Bruno Comby, President of Environmentalists for Nuclear: He is an author on 11 books on nuclear energy, the environment, and healthy living. For over 30 years, he has been an observer of education around the world. Here are some of his ideas about the lowering of education standards in Europe and North America.
Robinson Meyer staff writer for The Atlantic: Climate change requires us to alter the biogeochemical organism that we call the global economy on the fly, in our lifetimes. Such a task should command most of the time and attention of every economist, agriculturalist, investor, executive, and politician—anyone who fancies themselves a leader in the physical workings of the economy, or whatever we call it. It is our shame, and theirs, that they don’t.
Mark Mills, economics21.org, Senior Fellow at the Manhattan Institute: Building one wind turbine requires 900 tons of steel, 2,500 tons of concrete and 45 tons of nonrecyclable plastic. Solar power requires even more cement, steel and glass—not to mention other metals. Global silver and indium mining will jump 250% and 1,200%. World demand for rare-earth elements—which aren’t rare but are rarely mined in America—will rise 300% to 1,000% by 2050 to meet the Paris green goals. If electric vehicles replace conventional cars, demand for cobalt and lithium, will rise more than 20-fold. That doesn’t count batteries to back up wind and solar grids.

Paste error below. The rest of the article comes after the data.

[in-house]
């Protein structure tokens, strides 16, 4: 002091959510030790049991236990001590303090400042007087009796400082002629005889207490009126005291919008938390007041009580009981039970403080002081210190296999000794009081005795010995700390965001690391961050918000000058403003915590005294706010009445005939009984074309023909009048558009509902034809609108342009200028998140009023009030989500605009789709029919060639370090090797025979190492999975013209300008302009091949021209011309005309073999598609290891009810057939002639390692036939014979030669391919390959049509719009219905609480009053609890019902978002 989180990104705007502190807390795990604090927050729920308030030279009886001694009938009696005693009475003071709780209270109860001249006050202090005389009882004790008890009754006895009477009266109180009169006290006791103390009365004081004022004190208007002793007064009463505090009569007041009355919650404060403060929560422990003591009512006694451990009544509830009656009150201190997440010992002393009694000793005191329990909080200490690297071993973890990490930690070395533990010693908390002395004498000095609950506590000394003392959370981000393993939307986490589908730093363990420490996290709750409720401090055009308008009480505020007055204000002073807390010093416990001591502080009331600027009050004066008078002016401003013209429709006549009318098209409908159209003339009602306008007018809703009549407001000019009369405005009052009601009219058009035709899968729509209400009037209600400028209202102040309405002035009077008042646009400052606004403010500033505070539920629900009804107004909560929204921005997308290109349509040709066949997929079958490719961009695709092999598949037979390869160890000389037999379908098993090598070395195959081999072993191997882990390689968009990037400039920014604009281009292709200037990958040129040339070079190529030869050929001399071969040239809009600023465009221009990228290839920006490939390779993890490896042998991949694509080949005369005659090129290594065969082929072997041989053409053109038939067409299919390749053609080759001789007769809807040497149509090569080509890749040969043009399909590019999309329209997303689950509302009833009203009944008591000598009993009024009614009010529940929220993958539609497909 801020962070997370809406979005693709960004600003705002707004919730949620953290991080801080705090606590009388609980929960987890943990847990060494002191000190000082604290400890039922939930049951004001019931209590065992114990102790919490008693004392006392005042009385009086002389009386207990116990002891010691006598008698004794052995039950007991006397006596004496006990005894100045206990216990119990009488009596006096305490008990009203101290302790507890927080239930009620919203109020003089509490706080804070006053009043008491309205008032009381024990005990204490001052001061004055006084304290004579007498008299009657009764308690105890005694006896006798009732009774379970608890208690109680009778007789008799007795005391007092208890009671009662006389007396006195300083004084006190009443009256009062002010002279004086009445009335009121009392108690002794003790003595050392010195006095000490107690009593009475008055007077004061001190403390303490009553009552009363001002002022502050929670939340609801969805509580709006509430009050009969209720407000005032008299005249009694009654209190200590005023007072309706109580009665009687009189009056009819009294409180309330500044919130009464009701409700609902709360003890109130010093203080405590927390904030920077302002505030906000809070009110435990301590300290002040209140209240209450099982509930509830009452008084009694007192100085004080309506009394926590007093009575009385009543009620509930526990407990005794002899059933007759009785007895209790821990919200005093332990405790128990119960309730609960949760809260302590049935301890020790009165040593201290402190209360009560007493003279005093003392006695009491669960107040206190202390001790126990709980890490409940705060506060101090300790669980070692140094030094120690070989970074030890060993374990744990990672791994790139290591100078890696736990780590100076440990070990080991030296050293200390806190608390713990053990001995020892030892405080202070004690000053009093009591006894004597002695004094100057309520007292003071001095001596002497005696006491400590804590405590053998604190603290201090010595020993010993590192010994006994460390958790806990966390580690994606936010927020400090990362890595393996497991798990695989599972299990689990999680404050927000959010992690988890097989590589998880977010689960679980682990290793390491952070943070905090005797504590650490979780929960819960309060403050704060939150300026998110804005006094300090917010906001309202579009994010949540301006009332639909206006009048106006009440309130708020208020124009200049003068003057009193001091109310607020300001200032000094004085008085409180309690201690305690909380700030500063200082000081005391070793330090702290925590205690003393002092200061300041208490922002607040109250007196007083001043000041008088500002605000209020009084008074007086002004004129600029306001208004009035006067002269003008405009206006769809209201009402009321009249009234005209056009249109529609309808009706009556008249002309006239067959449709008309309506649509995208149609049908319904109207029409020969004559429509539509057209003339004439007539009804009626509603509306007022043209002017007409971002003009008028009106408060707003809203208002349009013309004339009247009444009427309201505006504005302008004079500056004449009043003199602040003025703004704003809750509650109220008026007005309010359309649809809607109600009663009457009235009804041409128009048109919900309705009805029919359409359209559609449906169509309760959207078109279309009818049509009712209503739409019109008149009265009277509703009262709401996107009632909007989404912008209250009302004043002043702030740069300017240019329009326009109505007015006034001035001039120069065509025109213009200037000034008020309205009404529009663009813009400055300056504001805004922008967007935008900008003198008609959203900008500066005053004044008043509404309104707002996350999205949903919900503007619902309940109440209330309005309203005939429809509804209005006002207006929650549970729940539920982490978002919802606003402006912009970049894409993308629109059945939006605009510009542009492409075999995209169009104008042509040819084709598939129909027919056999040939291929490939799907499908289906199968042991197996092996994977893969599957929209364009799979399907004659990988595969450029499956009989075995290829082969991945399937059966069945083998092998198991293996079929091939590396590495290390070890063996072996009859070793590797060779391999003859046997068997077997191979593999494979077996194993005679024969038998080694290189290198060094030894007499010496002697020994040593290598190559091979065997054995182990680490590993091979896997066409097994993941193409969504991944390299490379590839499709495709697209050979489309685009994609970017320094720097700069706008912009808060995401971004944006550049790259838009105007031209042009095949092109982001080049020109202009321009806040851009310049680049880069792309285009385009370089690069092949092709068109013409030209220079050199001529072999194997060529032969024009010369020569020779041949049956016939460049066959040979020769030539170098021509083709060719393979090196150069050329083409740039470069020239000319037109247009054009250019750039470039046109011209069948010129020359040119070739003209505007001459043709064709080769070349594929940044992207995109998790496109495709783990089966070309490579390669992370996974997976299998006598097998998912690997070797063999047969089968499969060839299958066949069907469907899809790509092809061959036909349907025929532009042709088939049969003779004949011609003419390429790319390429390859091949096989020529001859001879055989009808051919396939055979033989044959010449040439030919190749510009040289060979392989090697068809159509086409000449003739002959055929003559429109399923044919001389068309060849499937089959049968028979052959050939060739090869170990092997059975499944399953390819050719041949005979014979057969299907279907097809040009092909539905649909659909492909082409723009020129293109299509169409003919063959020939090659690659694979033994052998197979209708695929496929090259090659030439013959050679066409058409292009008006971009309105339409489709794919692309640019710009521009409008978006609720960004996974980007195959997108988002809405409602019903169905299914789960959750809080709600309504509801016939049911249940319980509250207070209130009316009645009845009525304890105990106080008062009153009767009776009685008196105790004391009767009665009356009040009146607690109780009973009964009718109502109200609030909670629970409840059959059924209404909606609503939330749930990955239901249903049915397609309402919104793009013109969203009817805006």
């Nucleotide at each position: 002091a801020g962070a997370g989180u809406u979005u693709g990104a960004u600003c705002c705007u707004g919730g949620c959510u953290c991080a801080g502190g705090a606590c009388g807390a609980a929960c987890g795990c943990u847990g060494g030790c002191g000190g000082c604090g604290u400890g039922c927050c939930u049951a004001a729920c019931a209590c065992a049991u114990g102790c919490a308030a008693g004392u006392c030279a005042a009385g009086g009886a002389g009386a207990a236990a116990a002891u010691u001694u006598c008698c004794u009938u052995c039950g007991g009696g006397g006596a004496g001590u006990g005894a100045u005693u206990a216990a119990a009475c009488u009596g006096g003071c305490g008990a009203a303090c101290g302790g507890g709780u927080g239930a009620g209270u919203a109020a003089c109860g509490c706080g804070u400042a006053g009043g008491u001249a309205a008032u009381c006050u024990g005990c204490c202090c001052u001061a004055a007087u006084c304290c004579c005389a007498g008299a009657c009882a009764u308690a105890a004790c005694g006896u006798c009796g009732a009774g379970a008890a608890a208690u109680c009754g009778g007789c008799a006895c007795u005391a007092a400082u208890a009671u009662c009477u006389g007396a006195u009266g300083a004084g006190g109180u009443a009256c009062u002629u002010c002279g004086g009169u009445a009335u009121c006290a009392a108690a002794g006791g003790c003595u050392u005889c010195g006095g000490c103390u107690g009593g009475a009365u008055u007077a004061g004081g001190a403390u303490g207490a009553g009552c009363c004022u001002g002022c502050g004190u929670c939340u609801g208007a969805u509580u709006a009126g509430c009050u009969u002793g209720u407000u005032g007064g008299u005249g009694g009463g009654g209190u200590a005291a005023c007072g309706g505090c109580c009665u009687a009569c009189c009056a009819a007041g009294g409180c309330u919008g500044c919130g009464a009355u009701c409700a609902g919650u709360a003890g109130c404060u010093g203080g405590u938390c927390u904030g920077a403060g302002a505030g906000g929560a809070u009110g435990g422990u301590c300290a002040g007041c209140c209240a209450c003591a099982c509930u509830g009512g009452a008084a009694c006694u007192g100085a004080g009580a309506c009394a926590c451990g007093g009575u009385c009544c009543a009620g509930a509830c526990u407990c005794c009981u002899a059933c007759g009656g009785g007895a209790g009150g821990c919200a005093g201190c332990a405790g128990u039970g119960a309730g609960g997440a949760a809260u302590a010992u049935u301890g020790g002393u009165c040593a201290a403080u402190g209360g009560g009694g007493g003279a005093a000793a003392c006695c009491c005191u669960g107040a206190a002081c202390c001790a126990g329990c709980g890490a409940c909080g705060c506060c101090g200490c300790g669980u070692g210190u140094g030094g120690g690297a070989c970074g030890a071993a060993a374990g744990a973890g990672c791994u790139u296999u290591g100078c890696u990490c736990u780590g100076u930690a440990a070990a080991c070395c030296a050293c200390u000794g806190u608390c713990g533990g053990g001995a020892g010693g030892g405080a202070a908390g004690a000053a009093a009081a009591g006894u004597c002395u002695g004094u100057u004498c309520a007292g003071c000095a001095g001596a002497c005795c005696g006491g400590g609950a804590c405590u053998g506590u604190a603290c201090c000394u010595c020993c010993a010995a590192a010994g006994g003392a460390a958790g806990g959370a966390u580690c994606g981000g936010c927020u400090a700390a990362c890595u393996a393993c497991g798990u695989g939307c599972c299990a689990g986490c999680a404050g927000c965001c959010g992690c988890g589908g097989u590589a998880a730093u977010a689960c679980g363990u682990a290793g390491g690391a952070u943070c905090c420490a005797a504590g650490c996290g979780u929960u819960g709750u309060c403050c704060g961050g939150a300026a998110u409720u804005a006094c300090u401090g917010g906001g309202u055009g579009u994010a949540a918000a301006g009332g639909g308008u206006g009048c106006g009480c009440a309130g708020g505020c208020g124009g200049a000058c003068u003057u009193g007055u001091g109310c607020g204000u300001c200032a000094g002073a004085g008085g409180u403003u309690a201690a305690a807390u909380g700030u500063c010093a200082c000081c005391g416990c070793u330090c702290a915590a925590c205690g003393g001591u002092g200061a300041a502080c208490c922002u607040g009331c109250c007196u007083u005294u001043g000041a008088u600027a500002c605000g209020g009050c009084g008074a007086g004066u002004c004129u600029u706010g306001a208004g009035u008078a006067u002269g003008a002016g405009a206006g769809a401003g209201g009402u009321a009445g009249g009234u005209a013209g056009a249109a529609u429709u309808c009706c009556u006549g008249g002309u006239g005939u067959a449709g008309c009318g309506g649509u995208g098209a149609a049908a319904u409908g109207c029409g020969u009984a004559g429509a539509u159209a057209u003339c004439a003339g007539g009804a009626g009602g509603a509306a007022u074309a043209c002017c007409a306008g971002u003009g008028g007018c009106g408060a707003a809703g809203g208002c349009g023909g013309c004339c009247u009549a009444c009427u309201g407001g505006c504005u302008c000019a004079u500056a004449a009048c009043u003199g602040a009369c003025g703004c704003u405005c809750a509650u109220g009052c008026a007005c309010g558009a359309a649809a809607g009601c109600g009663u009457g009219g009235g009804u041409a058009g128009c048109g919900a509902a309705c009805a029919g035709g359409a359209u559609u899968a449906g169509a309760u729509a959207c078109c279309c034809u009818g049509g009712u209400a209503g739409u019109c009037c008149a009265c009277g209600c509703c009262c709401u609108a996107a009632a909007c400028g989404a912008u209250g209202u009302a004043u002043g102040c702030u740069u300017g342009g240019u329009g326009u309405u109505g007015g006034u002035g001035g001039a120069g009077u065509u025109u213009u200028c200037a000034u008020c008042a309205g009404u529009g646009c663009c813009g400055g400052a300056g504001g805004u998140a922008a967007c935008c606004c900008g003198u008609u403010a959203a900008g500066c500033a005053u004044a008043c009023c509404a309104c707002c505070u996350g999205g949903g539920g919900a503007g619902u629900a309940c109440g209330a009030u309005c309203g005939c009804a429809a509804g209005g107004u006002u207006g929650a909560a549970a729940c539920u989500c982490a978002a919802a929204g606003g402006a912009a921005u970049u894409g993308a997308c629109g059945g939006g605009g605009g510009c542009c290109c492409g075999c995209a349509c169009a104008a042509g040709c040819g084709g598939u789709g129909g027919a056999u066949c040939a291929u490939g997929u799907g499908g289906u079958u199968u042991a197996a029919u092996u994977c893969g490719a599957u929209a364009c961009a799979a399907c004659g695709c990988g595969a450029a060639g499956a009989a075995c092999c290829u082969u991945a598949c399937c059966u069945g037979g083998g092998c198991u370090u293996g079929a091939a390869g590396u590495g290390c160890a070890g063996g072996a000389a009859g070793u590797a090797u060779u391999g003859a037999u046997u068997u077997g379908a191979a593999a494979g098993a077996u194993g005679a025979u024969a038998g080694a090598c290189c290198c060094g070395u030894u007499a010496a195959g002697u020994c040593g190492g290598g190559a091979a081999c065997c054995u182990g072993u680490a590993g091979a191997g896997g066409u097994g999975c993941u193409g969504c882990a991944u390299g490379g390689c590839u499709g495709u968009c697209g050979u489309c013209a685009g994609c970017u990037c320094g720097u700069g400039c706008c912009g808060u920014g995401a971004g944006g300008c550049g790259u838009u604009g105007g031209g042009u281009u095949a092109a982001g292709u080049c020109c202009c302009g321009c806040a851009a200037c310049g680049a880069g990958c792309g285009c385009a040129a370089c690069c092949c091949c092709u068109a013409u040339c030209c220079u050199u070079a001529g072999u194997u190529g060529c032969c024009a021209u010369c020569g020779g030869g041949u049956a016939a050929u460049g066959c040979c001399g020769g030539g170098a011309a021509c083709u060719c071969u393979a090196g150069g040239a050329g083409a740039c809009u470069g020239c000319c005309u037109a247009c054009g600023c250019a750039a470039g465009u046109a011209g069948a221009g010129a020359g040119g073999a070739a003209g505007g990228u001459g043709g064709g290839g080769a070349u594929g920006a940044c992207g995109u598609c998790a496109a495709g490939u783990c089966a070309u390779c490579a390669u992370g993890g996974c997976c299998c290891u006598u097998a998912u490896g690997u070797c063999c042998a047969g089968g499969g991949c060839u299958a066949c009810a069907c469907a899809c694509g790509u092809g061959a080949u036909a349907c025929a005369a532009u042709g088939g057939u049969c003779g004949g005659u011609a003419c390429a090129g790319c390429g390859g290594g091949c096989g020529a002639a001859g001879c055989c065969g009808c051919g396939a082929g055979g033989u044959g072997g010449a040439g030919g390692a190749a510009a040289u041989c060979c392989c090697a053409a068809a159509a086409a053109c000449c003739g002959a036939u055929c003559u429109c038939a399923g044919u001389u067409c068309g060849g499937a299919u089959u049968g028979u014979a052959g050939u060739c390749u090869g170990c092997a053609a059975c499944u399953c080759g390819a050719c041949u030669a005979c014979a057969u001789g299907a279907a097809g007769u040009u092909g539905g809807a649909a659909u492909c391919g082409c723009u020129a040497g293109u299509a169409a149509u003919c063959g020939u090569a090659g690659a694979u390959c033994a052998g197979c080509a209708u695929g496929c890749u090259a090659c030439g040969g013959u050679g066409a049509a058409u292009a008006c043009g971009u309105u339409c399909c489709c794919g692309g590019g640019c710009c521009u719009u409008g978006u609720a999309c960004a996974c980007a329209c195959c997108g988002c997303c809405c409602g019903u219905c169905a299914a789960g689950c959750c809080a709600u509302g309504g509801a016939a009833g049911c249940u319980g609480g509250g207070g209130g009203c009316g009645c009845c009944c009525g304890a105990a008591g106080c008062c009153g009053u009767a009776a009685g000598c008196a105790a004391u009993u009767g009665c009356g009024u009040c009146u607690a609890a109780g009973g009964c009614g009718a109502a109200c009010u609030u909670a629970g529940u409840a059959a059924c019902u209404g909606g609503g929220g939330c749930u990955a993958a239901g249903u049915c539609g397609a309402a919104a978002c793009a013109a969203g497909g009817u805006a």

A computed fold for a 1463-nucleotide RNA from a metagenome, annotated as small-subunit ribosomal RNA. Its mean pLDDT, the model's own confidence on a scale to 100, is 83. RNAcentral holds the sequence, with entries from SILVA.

Zabrina Johal, The Hill: DoD believes small reactors could help solve that problem, so it has solicited proposals for deployable nuclear generators. Here’s the key: It hopes to swiftly select the most promising designs. Should it be successful, this project could offer a blueprint for more ambitious “picking of winners” among small and medium-sized advanced reactors. Assuming we can identify the leadership to take charge of it, we must make it happen.